I’m trying to persuade our DipTESOL students to engage with some pronunciation-related research. I’ve hand-picked these five articles for their relevance to our context (well, the last one is more general), and I’ll be sharing them with our candidates this week. Thought I’d chuck them on the blog as well, as others might be interested in them. I’ve left in the reasons why I’ve chosen them for the candidates here – you might find they connect similarly to your own context. (more…)
Lesson observations – where to start?! Jeanette Barsdell, the author of ELT Lesson Observation and Feedback Handbook, was thrown in at the deep end and expected to observe a teacher on her first day as a DOS. Despite being terrified, she got some great advice, hit the ground running and developed into a competent observer. She’s written a guidance book for anyone who observes or intends to observe ELT teachers, and overall is a great resource. (more…)
I’ve written a training session about whiteboard work designed for our CELTA level teachers. After the last round of teacher observations we established that boarding new/emergent vocabulary was an area for development. This session includes some tips to help teachers develop their technique. It’s primarily aimed a less-experienced teachers – I remember this topic being covered on the CELTA but it’s something that’s easy to let slip (in my opinion!). (more…)
This is an introductory session on the phonemic chart for trainees taking the DipTESOL. I’ve designed this to supplement input given via distance learning courses, to be run in-house. It’s meant to help trainees give a basic explanation of the phonemic chart – something I was asked to do during my DipTESOL phonology interview.
The first question I was asked in my DipTESOL phonology interview was (along the lines of…): (more…)
(This is a follow-up to my post on phonology-based activities. I’m sharing it now because some of our teachers are about to begin training for the Trinity DipTESOL. Phonology/pronunciation features quite a bit on that course, so I want to offer our teachers an ideas bank to help them explore this area in class)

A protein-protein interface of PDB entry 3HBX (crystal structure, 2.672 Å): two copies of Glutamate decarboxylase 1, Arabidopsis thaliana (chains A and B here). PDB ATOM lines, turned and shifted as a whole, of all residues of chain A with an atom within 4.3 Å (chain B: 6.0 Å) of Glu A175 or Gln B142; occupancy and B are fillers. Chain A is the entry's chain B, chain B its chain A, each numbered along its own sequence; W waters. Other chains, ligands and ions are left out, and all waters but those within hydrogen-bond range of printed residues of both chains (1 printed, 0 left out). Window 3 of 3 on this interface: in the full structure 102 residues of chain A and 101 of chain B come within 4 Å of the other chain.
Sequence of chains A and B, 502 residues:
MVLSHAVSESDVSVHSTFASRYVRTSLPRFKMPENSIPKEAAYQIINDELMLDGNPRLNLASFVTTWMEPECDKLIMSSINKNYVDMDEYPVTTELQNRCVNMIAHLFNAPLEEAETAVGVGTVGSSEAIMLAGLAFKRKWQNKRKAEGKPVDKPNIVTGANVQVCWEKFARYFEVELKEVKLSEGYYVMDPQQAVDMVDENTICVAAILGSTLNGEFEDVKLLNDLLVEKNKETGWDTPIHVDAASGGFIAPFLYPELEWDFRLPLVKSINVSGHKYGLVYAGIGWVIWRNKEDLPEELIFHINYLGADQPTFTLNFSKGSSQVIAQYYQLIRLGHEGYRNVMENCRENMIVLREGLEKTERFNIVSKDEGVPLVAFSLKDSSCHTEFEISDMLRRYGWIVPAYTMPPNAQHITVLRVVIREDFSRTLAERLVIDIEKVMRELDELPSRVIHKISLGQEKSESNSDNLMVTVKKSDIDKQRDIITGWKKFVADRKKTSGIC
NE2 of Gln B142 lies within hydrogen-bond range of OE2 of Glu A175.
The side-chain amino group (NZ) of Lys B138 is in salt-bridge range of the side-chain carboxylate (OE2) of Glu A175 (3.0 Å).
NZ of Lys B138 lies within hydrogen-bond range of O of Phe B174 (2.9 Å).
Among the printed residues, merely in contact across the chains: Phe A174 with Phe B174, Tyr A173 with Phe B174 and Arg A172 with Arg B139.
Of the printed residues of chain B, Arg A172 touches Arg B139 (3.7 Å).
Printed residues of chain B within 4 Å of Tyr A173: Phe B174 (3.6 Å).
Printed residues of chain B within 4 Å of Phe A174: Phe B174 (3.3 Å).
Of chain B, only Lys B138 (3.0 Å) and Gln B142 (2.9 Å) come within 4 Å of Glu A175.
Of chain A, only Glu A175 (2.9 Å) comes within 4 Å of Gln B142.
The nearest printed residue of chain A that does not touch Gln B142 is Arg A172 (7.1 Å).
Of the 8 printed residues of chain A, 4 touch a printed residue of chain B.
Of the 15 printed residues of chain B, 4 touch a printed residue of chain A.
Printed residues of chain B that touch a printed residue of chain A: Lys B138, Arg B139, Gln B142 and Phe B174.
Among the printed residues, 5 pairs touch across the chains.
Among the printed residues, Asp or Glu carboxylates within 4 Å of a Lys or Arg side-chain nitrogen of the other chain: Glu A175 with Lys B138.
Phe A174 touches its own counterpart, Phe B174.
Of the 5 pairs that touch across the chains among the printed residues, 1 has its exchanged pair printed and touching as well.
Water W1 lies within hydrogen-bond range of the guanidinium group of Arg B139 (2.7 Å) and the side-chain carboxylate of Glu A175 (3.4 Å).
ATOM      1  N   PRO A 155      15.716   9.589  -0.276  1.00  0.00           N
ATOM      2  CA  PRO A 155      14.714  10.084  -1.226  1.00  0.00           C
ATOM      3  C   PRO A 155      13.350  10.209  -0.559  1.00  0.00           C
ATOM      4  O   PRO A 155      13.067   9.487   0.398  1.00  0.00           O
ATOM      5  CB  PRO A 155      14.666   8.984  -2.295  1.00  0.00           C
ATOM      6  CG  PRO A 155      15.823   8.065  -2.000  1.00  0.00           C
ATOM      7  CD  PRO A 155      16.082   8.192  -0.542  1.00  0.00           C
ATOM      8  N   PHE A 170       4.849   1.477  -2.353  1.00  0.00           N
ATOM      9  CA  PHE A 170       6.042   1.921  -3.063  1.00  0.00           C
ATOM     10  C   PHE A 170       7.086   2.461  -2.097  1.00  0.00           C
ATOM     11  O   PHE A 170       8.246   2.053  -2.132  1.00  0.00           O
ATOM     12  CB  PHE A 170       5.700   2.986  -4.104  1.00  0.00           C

Here are a load of random pronunciation activities to try out in class. These activities have pretty worked well for me with students aged 9-16. This is a work in progress! I’ll add more to this list when I get more time or try new things. (more…)
In her second guest post, Nicky Salmon offers some useful tips for surviving an intensive 4-week CELTA training course.
The title might sound a bit dramatic, but a typical course is very intensive, especially if you have chosen the 4-week option.
Here are a few pieces of advice from past trainees and trainers. We ask trainees to write advice in the back of their portfolios for the next group. Below are some of their suggestions.
Advice from past trainees:
1. Eat and drink regularly. Don’t drink too much coffee or those energy drinks. It just makes you more nervous. Make time for lunch.
3.Spend 15-20 mins each day organising your file and all the paper you get.
4.Swap phone numbers and email addresses with your Teaching Practice (TP) team on the first day. They are your new family.
5.Read the feedback you get on a teaching practice lesson before you teach the next one.
6.Save everything on Dropbox and email lesson plans and materials to yourself. If there is a computer problem at your centre, the stress is enormous if you have to rewrite things just before you have to teach them.
7.Don’t be afraid of feedback to and from trainee colleagues after TP. It’s meant to be constructive.
8.Make sure you have a good night’s sleep on Sundays.
In this great guest post, Nicky Salmon offers some really useful tips for how to get into English language teaching. Nicky is a CELTA trainer, and will be happy to answer any of your questions or comments on this post.
The big decisions.
You have decided that you’d like to teach English to speakers of other languages. Possibly you would like to travel and teach in other countries. What next?
Step 1. Choose a course.
If you don’t already have a teaching qualification, don’t worry. There are a number of excellent Pre-Service teaching qualifications to choose from. You need a minimum of two A2 level passes or equivalent.
Choose from well-known and well-established providers.